From the opening chapter Malvaldi instantly draws us back into his cynical and witty writing style that so impressed in the first book. Koichi Kawaguchi is seen as nervous, apprehensive of Italy’s chaos and of attending the conference. He ponders the travails of the days ahead. Meanwhile, Massimo is blighted by the installation of WiFi in Bar Lume – it only works at one table, under a tree, which is invariably occupied by his stubborn, elderly cohorts. There’s a less than serious tone to this murder mystery, but it’s one that will entertain and delight in equal measure. Malvaldi’s attention to characterisation is superb throughout, as you find yourself, like Massimo, exasperated by his unruly pensioners but thoroughly entertained by their non-PC observations, saucy humour, and scathing complaints about their friends and neighbours.
In common with Andrea Camilleri and Marco Vichi, the inherent wit of the book is tempered by an intriguing murder mystery. Malvaldi has constructed a neat and engaging crime plot, nicely peppered with scientific geekery. It illustrates perfectly the competitive professional rivalries that exist in the scientific professions, and the race to make that one great discovery, and how far others will go to thwart this. The level of detail that Malvaldi insinuates into the plot adds to the overall enjoyment of the mystery, lending a credible feel to the whole affair. His fluid and engaging prose with its perfectly placed vignettes of humour is totally entertaining, but yet sates the thirst of those craving a tricksy and puzzling murder mystery. An absolute gem.
And why not seek out this cheeky little stand alone with its tongue-in-cheek on the Golden Age murder mystery genre…
A country house murder mystery, complete with locked room conundrum and a nod to the Golden Age, The Art of Killing Well is set in a Tuscan castle in the year 1895. It’s the home of the seventh Barone di Roccapendente and his extended family, all of whom seem indolent, rude or quite simply barking mad.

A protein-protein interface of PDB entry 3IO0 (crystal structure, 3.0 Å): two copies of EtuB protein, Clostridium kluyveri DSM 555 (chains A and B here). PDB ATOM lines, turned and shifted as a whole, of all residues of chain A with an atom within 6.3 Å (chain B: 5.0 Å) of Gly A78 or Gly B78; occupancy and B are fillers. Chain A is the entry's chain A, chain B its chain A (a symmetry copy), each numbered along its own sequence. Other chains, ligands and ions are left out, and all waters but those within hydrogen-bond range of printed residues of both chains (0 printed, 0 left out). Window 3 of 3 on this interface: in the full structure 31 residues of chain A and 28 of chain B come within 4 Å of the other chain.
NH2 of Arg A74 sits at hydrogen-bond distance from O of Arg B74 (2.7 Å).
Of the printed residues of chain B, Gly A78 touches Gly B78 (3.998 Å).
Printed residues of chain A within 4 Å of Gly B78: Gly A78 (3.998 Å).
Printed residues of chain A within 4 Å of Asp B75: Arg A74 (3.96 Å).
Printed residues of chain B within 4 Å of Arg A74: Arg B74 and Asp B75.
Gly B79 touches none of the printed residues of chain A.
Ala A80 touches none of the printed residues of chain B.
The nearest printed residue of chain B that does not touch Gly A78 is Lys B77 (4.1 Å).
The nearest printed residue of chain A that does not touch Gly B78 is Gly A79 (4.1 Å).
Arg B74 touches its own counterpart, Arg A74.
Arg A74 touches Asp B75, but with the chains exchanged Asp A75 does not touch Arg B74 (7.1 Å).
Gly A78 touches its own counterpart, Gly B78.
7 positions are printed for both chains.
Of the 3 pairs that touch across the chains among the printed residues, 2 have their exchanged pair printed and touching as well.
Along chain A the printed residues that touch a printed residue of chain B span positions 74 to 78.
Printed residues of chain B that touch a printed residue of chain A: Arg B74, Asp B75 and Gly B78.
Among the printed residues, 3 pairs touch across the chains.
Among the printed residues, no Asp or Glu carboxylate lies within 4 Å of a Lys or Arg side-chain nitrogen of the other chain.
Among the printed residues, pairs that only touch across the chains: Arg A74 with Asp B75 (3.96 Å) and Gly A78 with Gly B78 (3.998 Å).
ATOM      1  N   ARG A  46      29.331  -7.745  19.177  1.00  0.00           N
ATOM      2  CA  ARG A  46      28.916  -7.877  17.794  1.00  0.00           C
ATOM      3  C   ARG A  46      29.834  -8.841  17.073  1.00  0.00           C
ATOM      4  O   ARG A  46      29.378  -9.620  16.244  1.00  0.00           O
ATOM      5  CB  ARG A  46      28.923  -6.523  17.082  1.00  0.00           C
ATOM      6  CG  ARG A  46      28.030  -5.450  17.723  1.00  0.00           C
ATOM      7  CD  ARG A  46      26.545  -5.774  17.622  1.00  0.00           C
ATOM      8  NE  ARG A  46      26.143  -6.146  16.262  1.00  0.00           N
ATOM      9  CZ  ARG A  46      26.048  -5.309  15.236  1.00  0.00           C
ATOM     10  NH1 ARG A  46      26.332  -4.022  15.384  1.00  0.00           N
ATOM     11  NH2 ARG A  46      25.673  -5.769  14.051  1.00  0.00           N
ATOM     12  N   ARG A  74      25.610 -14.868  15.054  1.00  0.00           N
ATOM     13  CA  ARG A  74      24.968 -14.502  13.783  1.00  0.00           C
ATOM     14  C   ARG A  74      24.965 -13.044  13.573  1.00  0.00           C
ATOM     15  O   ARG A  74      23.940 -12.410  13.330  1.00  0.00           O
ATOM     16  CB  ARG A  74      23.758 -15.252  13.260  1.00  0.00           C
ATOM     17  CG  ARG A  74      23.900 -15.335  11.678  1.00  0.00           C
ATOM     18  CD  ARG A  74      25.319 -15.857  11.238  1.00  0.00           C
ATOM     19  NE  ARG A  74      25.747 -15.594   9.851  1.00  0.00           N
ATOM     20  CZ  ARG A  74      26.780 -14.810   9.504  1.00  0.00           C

On this particular weekend they plan to hunt wild boar. The Barone has invited not only the reputable photographer Signor Ciceri, but also the real life chef Pellegrino Artusi who is compiling his masterpiece, The Science of Cooking and The Art of Eating Well.
With two cats as companions, and his well-thumbed edition of Sherlock Holmes, Artusi’s presence is an absolute joy, giving rise to the inveterate snobbery of the Barone’s clan, however he is generally indifferent to the supposed wealth and influence of his hosts. Things get underway with a murder. This time, it wasn’t the butler… no, he was the victim. Artusi, with his nose for a mystery, relishes the challenge of unmasking a killer. As he delves into the inner workings of this not so noble family, he uncovers a hotbed of gambling, sexual shenanigans and greed, but can he reveal the true murderer?
Few books make me laugh out loud, but the acidic and wry humour here is pure entertainment. With the gentle intrusion of an omniscient narrator, who provides a series of observations from a contemporary viewpoint as well as injecting dry asides as to the moral integrity of the aristocratic family, the book sparkles with wit. Malvaldi excels in a series of humorous little vignettes, detailing the weaknesses and foibles of these eccentric and incredibly dislikable people. Characters are described variously as having the intelligence of a fruit bowl, or dressing in a cross between a monk’s habit and a grain silo. Much fun is poked at the idiosyncrasies of the rich along with cynical asides about the politics and social mores of the period. The natural alacrity and joie de vivre of Artusi is set against the rather buttoned down dryness of his eminent hosts. The author garners considerable enjoyment from the jokes at their expense.
The rumbustious Artusi is a wonderfully warm and multi-layered character, seemingly intent on just sampling the earthy and rustic Tuscan fare for his cookery book, but actually donning the mantle of detective with consummate ease, walking in the footsteps of his hero Holmes. Added to the mix is local policeman l’inspettore Artistico, who has little time or patience for the demands of the Roccapendente family, but who forms a touching alliance with our chef in the course of the investigation, particularly in the wake of a second attempted murder.
It is not a thick book, but a fully satisfying one not only due to how the unfortunate butler is dispatched, but also because of how this death unearths such a viper’s nest of corruption. The plot unfolds with all the charisma of a traditional Agatha Christie, but its near-the-knuckle humour and bizarre characters provide an all together more fulfilling reading experience. A perfectly bijou and mischievous crime book, I would be more than happy to read it again in years to come.
(With thanks to Europa Editions and Quercus for allowing me to discover Malvaldi)